Monday, 05 September 2016 09:33

Linz 2016 EUSAAT Congress on Alternatives to Animal Testing Featured

From 24 to 28 August, the Johannes Kepler University Linz opened its doors for the twentieth time to host researchers convening to discuss the latest developments in alternatives to animal testing. This year’s focus included lab-on-a-chip systems, test strategies, stem cells and replacement methods for vaccines and biologicals, but also methods for refining animal tests. 

307 research groups from 24 countries attended the Congress. The Congress is an opportunity for young scientists to gain experience in propagating and discussing their own research results. Prof. Dr. Ellen Fritsche, President of the European Society for Alternatives to Animal Testing (EUSAAT), stated in her welcome address speech that the EUSAAT Congress is the only one that covers the broad areas of 3R . Even after so many years, the Congress is still lively, and for the first time the subject “bioprinting” was represented, she said.        

EUSAAT President Prof. Ellen Fritsche during her welcome address.
Photo: Christiane Hohensee

European-American collaboration agreement

Following the announcement on their collaboration by EUSAAT and the Japanese Society for Alternatives to Animal Testing (JSAAE) in 2015, the Europeans and the Americans – more precisely the American Society for Cellular and Computational Toxicology (ASCCT), represented at the Congress by the IIVS (Institute for in vitro Sciences) – agreed to collaborate as of this year.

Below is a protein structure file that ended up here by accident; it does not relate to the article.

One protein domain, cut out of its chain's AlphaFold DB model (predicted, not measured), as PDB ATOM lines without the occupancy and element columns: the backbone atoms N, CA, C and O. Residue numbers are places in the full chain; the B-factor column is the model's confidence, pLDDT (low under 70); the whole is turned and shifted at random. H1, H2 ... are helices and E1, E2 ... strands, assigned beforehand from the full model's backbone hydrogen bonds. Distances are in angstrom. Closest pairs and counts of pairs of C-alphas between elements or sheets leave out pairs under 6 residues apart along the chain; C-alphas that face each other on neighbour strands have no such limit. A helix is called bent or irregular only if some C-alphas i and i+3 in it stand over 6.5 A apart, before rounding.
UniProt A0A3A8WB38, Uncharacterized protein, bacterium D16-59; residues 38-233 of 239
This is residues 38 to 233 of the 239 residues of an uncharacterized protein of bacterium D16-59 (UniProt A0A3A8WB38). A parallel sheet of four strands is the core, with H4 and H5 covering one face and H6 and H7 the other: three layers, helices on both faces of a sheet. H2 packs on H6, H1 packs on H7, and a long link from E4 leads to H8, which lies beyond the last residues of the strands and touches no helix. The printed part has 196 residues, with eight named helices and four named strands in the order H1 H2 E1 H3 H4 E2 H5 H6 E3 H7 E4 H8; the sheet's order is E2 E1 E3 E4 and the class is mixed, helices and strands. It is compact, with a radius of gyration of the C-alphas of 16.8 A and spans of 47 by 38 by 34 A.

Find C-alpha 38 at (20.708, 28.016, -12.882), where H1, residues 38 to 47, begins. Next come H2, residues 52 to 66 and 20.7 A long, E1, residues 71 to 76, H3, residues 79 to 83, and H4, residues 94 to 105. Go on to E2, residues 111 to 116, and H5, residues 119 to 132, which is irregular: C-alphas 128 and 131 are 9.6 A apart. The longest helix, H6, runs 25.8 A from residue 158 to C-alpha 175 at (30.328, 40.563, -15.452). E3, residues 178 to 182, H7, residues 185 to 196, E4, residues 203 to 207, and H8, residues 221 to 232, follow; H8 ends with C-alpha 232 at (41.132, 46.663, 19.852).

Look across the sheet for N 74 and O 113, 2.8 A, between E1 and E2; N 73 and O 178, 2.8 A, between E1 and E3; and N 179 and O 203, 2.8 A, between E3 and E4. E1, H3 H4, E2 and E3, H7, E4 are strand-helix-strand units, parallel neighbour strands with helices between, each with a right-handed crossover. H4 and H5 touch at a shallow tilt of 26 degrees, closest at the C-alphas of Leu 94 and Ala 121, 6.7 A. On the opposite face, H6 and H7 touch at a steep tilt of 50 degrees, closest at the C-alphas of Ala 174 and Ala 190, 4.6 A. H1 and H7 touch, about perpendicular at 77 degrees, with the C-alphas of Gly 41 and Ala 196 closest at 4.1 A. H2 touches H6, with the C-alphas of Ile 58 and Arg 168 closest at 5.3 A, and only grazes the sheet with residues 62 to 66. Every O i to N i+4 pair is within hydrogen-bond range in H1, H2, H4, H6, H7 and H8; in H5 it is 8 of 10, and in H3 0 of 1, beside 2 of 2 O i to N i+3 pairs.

Dr. Erin Hill from ASCCT and Prof. Ellen Fritsche from EUSAAT announce their close collaboration.
Photo: Christiane Hohensee

National committees and animal-welfare bodies: need for harmonisation

Dr. Susanna Louhimies from the European Commission in Brussels reported on the challenges involved in implementing the animal-welfare bodies and national committees according to Directive 2010/63/EU on the protection of animals used for scientific purposes: The animal-welfare bodies need management support in order to function. Competent staff need to install a “culture of care”, and employee participation is necessary in order to encourage staff to actively pursue animal welfare concerns, feel personally responsible and take initiative.

Dr. Justiyna Chmielewska, legal expert at the German Federal Institute for Risk Assessment (BfR), reported on the national committee in Germany, which has already conducted two workshops on determining the severity of tests on rodents and fishes. She pointed out difficulties implementing the European Directive, due to differences in long-term administration procedures in individual German federal states. This was also confirmed by Dr. Henning Steinicke from the Leopoldina in Halle (Saxony-Anhalt), who stated that regional differences in interpretation of the Directive and regulations led to problems implementing the Directive.
In Sweden on the other hand, the lack of consistency between the independently operating ethics commissions is subject to criticism. There are no “best practise” protocols for uniform decisions. To date the Swedish national committee has offered courses for the regional ethics commissions on the topics of ethics, pain and suffering.